Home Tech News The FCC wants to hear all about your internet plan’s data caps

The FCC wants to hear all about your internet plan’s data caps


If you haven’t thought about your internet plan for a while, well, we can’t blame you. Most of us only really notice when our bills get screwy.

Whether you noticed or not, though, your home internet plan may be subject to data caps, which service providers use to limit how much we can download and upload each month. While many of us got a pandemic-era reprieve, these limits on data usage are still a common part of our lives online — but their days may (finally) be numbered.

Federal Communications Commission chairwoman Jessica Rosenworcel earlier this month proposed an inquiry that would dig into — among other things — customer experiences with internet data caps, “trends in consumer data usage,” and why these caps still exist at all. That’s where you come in: The FCC is also actively seeking out stories highlighting how these data caps have affected customers, and you should take a few minutes today to submit yours if you have a doozy.

“When we need access to the internet, we aren’t thinking about how much data it takes to complete a task, we just know it needs to get done,” Rosenworcel wrote last week, adding that it’s time the commission takes “a fresh look at how data caps impact consumers and competition.”

Limits are all too common

While they take different approaches, many of the country’s largest internet providers have some sort of limit on how much data you can use.

AT&T, for example, has different caps for different kinds of internet plans. All of Cox’s home internet plans offer users a total of 1.25 terabytes of data each month; tiptoe over that threshold, and you’ll have to pay $10 for every additional 50 gigabytes.

Meanwhile, Xfinity offers unlimited data on its home internet plans, but only if you pay $30 a month on top of your base internet plan, or pay $25 per month extra for its “xFi Complete” feature, which includes the cost of a monthly lease for one of their modem/router combos. (Strangely, customers in the Northeast don’t have to worry about this — they all get unlimited data by default.)

In fairness, that’s not a small amount of data to play with — 1.2 TB is equivalent to around 200 hours of nonstop 4K video streaming, according to a handy calculator built by AT&T.

But factor in things such as long video calls, lots of movie and music streaming and large game downloads — not to mention endeavors growing in popularity, like live-streaming on platforms such as Twitch — and it’s not hard to see how that data can go pretty quickly. And of course, that’s especially true for households with lots of people.

The situation can be even trickier for people who live in remote or rural areas, where internet access is harder to come by and more limited in nature. Plans for satellite internet providers like HughesNet, for instance, offer you between 15GB and 200GB per month depending on how much you’re willing to pay. And while HughesNet won’t cut off your service or charge you extra if you exceed those limits, you can expect your internet to get noticeably slower. (Think of it as a cap on experience, more than usage.)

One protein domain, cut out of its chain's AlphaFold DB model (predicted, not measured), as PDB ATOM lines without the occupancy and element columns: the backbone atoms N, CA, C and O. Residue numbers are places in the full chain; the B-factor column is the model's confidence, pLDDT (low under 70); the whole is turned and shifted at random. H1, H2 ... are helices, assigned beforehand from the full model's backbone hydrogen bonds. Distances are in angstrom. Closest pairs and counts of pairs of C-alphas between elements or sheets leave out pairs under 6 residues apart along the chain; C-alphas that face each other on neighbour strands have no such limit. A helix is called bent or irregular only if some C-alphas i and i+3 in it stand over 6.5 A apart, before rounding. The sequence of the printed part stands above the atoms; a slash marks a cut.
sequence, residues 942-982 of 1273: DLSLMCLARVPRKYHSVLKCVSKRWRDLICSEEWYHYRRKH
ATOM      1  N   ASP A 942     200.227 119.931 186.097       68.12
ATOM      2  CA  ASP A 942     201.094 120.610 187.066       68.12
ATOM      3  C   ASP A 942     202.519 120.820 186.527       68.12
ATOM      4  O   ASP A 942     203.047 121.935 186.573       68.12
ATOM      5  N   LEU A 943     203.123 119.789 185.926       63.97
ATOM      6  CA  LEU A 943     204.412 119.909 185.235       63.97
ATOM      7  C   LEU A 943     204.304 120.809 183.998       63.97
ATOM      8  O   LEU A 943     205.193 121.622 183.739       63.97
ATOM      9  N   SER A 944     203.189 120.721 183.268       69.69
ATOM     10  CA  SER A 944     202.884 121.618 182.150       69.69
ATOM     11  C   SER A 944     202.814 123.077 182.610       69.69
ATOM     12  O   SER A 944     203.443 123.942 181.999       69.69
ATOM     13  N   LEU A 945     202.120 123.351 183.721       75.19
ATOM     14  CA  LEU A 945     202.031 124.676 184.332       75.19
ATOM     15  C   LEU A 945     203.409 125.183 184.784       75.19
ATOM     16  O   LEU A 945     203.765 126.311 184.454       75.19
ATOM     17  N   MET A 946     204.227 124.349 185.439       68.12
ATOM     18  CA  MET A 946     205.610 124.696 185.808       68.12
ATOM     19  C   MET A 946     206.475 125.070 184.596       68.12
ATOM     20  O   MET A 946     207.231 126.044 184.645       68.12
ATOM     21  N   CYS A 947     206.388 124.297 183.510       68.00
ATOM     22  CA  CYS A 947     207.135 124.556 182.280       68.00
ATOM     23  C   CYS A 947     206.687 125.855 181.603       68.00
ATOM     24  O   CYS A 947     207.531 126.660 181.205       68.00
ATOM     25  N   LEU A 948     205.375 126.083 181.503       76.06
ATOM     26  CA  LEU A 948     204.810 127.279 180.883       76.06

It’s no wonder, then, that some experts find data caps at least a little detestable.

“We think [data caps] are a craven money grab, but if the ISPs can prove a legitimate technical justification for them, so be it,” said Jonathan Schwantes, senior policy counsel for Consumer Reports. “But the fact that many ISPs do not impose them, or in [Xfinity’s] case, don’t even impose them across their entire service territory suggests otherwise.”

There’s at least one notable exception here, though. Charter Communications — which offers internet service through its Spectrum brand — hasn’t enforced any data caps in years thanks to an agreement it inked with the FCC when it acquired Time Warner Cable and Bright House Networks in 2016, and a spokesperson confirmed to The Post that it has “no plans to add data caps.”

Even if the Commission finds that these kinds of data limits are problematic enough to warrant a fix, it’s hard to say what its next steps would be. That’s for a few reasons.

While the original announcement notes that the agency may “consider taking action” to ensure that these caps don’t “cause harm to competition or consumers’ ability to access broadband internet services,” it also admits that the inquiry is meant at least in part to determine the “Commission’s legal authority to take actions regarding data caps.”

It doesn’t help that the FCC is still ideologically deadlocked along party lines, leaving some endeavors — such as President Biden’s push to revive net neutrality rules — stuck in the muck. But even that may soon change: after the long-stalled Gigi Sohn withdrew her nomination to fill the Commission’s empty fifth seat earlier this year, Biden nominated State Department communications policy adviser Anna Gomez for the slot; she is set to face the Senate Commerce Committee for the first time on Thursday.

In other words, it’ll be a while before the FCC gathers the evidence it wants, let alone figure out what — if anything — it should do about data caps.

But don’t let that timetable get you down: if you have a story about how limits on your internet plan made your life a little harder, it’s still worth spilling the tea on your ISP. All you have to do is fill out this form — with any luck, your experience could make all of our internet plans a little less obnoxious.

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